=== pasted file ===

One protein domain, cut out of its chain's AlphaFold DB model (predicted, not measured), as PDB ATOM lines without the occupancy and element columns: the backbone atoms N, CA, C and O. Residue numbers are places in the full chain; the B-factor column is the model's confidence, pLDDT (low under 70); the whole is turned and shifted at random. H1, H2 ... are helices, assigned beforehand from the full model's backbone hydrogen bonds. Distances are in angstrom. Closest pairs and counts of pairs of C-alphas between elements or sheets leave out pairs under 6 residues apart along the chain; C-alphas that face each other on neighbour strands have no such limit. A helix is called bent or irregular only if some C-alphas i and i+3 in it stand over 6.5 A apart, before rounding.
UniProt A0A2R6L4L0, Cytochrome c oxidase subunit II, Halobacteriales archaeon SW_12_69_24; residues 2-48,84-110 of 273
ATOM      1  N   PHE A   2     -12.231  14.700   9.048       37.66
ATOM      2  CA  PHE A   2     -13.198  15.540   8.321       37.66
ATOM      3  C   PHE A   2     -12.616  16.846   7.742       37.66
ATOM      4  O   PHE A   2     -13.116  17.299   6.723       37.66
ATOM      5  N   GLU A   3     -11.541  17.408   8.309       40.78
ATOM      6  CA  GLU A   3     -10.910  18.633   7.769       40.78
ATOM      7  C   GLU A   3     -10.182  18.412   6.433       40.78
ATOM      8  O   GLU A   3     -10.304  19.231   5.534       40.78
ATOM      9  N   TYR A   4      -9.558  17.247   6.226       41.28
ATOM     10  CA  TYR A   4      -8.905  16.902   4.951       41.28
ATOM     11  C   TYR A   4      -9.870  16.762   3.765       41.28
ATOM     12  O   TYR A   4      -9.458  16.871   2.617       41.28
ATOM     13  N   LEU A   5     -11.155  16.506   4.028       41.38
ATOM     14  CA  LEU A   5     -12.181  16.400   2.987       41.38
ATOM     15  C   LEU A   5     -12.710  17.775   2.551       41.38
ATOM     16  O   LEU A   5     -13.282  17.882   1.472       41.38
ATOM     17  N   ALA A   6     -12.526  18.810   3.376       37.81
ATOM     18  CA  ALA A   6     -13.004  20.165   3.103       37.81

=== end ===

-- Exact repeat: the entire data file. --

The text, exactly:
One protein domain, cut out of its chain's AlphaFold DB model (predicted, not measured), as PDB ATOM lines without the occupancy and element columns: the backbone atoms N, CA, C and O. Residue numbers are places in the full chain; the B-factor column is the model's confidence, pLDDT (low under 70); the whole is turned and shifted at random. H1, H2 ... are helices, assigned beforehand from the full model's backbone hydrogen bonds. Distances are in angstrom. Closest pairs and counts of pairs of C-alphas between elements or sheets leave out pairs under 6 residues apart along the chain; C-alphas that face each other on neighbour strands have no such limit. A helix is called bent or irregular only if some C-alphas i and i+3 in it stand over 6.5 A apart, before rounding.
UniProt A0A2R6L4L0, Cytochrome c oxidase subunit II, Halobacteriales archaeon SW_12_69_24; residues 2-48,84-110 of 273
ATOM      1  N   PHE A   2     -12.231  14.700   9.048       37.66
ATOM      2  CA  PHE A   2     -13.198  15.540   8.321       37.66
ATOM      3  C   PHE A   2     -12.616  16.846   7.742       37.66
ATOM      4  O   PHE A   2     -13.116  17.299   6.723       37.66
ATOM      5  N   GLU A   3     -11.541  17.408   8.309       40.78
ATOM      6  CA  GLU A   3     -10.910  18.633   7.769       40.78
ATOM      7  C   GLU A   3     -10.182  18.412   6.433       40.78
ATOM      8  O   GLU A   3     -10.304  19.231   5.534       40.78
ATOM      9  N   TYR A   4      -9.558  17.247   6.226       41.28
ATOM     10  CA  TYR A   4      -8.905  16.902   4.951       41.28
ATOM     11  C   TYR A   4      -9.870  16.762   3.765       41.28
ATOM     12  O   TYR A   4      -9.458  16.871   2.617       41.28
ATOM     13  N   LEU A   5     -11.155  16.506   4.028       41.38
ATOM     14  CA  LEU A   5     -12.181  16.400   2.987       41.38
ATOM     15  C   LEU A   5     -12.710  17.775   2.551       41.38
ATOM     16  O   LEU A   5     -13.282  17.882   1.472       41.38
ATOM     17  N   ALA A   6     -12.526  18.810   3.376       37.81
ATOM     18  CA  ALA A   6     -13.004  20.165   3.103       37.81